Ensembles of Semantic Spaces : On Combining Models of Distributional Semantics with Applications in Healthcare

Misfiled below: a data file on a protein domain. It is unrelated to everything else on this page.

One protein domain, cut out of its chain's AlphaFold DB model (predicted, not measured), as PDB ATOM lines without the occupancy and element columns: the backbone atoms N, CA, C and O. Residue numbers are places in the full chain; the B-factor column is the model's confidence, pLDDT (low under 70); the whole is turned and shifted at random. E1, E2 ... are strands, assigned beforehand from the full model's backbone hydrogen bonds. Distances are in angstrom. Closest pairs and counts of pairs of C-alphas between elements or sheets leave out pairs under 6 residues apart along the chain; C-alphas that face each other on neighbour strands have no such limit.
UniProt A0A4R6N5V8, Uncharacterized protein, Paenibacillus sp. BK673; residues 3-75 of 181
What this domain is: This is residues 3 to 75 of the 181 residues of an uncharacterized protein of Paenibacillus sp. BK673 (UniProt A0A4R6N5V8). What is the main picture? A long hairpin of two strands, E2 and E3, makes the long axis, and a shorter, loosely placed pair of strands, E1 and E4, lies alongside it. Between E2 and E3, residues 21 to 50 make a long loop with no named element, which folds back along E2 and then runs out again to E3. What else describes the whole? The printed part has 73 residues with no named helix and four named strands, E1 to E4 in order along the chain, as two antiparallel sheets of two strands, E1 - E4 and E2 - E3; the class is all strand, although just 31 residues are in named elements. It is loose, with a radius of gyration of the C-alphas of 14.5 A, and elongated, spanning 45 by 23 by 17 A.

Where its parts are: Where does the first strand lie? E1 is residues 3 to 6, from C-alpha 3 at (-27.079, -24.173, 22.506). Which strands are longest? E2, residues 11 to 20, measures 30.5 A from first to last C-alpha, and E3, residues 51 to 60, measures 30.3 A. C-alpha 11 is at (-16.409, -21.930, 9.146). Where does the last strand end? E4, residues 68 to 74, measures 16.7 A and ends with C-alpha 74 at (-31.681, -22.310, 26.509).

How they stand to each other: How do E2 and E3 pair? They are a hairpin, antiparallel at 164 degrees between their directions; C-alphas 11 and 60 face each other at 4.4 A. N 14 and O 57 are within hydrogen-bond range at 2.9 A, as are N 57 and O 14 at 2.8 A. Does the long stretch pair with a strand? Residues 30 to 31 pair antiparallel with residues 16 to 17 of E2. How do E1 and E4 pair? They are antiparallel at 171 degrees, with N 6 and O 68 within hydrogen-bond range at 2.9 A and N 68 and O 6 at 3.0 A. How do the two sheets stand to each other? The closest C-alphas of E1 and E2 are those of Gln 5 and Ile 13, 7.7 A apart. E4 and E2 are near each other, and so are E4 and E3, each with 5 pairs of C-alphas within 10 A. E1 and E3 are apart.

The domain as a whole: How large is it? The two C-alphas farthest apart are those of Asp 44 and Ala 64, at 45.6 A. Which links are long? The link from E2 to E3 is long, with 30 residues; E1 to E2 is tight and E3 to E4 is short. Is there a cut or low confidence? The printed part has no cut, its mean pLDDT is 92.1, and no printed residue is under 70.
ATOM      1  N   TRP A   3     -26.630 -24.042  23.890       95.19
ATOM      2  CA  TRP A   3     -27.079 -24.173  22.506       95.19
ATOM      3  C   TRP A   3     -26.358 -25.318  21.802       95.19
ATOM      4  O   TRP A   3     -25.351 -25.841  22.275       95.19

Sammanfattning: Distributional semantics allows models of linguistic meaning to be derived from observations of language use in large amounts of text. By modeling the meaning of words in semantic (vector) space on the basis of co-occurrence information, distributional semantics permits a quantitative interpretation of (relative) word meaning in an unsupervised setting, i.e., human annotations are not required. The ability to obtain inexpensive word representations in this manner helps to alleviate the bottleneck of fully supervised approaches to natural language processing, especially since models of distributional semantics are data-driven and hence agnostic to both language and domain.All that is required to obtain distributed word representations is a sizeable corpus; however, the composition of the semantic space is not only affected by the underlying data but also by certain model hyperparameters. While these can be optimized for a specific downstream task, there are currently limitations to the extent the many aspects of semantics can be captured in a single model. This dissertation investigates the possibility of capturing multiple aspects of lexical semantics by adopting the ensemble methodology within a distributional semantic framework to create ensembles of semantic spaces. To that end, various strategies for creating the constituent semantic spaces, as well as for combining them, are explored in a number of studies.The notion of semantic space ensembles is generalizable across languages and domains; however, the use of unsupervised methods is particularly valuable in low-resource settings, in particular when annotated corpora are scarce, as in the domain of Swedish healthcare. The semantic space ensembles are here empirically evaluated for tasks that have promising applications in healthcare. It is shown that semantic space ensembles – created by exploiting various corpora and data types, as well as by adjusting model hyperparameters such as the size of the context window and the strategy for handling word order within the context window – are able to outperform the use of any single constituent model on a range of tasks. The semantic space ensembles are used both directly for k-nearest neighbors retrieval and for semi-supervised machine learning. Applying semantic space ensembles to important medical problems facilitates the secondary use of healthcare data, which, despite its abundance and transformative potential, is grossly underutilized.